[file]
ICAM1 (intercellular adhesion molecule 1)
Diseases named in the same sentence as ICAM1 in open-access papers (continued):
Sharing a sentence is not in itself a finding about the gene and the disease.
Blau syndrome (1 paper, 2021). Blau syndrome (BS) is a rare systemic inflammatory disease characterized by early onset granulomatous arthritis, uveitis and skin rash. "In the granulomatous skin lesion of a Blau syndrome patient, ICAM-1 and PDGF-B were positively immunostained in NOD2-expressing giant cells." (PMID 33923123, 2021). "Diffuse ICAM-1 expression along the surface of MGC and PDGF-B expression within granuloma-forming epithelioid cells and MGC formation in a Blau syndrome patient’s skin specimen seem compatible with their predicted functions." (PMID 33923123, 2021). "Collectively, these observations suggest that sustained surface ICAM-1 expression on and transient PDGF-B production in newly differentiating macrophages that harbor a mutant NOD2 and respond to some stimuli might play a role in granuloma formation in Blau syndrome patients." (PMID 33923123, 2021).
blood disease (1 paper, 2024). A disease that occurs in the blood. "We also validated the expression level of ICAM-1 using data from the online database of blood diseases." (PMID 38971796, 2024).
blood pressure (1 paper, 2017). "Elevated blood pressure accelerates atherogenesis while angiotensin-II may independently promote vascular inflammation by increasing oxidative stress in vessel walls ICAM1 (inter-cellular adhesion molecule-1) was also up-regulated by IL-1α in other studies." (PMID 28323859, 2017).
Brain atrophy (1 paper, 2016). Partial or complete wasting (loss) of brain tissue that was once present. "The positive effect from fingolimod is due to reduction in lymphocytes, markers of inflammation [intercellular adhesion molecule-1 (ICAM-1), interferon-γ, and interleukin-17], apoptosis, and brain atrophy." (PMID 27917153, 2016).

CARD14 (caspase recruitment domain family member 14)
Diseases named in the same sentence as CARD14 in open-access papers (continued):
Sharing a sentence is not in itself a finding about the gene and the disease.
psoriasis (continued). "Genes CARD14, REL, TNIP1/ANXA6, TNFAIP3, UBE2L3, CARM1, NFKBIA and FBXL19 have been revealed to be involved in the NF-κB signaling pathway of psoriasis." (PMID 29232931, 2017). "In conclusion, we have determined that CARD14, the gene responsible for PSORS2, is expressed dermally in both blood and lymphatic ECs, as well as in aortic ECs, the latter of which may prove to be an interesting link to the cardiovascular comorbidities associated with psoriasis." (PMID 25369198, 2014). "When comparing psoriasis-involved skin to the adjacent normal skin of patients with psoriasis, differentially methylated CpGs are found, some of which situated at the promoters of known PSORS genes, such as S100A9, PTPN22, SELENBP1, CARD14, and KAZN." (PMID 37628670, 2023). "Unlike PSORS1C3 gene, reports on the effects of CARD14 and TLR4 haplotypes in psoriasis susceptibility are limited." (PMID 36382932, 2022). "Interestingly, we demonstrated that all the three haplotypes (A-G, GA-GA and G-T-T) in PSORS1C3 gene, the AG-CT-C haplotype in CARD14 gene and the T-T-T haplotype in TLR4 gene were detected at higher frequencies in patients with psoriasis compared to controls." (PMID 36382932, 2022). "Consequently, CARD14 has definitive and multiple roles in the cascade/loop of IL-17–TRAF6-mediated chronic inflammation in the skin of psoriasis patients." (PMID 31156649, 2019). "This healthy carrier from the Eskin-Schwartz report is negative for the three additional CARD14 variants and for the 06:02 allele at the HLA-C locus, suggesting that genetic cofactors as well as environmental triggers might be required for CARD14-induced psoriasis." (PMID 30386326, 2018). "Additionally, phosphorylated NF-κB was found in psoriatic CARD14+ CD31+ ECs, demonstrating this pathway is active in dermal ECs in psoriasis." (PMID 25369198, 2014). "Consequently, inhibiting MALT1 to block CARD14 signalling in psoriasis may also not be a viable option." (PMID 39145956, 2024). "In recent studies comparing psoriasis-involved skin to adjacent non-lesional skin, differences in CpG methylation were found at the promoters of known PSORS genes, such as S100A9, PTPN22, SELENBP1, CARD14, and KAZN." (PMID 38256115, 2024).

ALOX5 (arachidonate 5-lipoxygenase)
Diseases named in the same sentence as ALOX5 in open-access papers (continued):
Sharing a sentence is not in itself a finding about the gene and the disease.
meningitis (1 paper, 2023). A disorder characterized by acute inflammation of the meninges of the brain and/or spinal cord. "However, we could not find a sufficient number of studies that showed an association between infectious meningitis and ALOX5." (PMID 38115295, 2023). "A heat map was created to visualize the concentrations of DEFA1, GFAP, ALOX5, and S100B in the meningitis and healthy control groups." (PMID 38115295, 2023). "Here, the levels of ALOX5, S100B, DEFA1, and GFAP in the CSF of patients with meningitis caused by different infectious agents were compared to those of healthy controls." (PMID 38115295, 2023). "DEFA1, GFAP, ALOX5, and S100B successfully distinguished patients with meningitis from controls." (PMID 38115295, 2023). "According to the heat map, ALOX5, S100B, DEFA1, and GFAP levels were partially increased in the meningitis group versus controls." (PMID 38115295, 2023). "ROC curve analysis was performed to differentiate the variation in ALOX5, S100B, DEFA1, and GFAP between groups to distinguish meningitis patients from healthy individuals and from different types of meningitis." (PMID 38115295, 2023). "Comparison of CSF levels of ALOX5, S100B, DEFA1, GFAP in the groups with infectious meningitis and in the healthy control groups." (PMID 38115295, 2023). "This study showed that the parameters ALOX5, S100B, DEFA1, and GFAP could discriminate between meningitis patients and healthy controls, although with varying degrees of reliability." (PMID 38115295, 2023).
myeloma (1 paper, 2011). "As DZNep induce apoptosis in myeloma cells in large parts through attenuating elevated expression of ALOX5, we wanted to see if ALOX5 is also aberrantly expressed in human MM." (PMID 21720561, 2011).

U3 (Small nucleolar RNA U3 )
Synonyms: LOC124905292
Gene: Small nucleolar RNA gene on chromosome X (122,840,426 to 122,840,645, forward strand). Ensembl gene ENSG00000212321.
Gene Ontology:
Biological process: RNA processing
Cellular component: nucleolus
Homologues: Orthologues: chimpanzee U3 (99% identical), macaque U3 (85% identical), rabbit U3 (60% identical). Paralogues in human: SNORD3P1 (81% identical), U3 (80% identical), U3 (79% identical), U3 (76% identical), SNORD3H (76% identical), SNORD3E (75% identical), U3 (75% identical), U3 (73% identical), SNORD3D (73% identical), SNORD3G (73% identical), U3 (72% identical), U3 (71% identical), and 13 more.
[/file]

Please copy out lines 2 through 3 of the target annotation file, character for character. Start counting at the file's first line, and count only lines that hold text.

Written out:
Diseases named in the same sentence as ICAM1 in open-access papers (continued):
Sharing a sentence is not in itself a finding about the gene and the disease.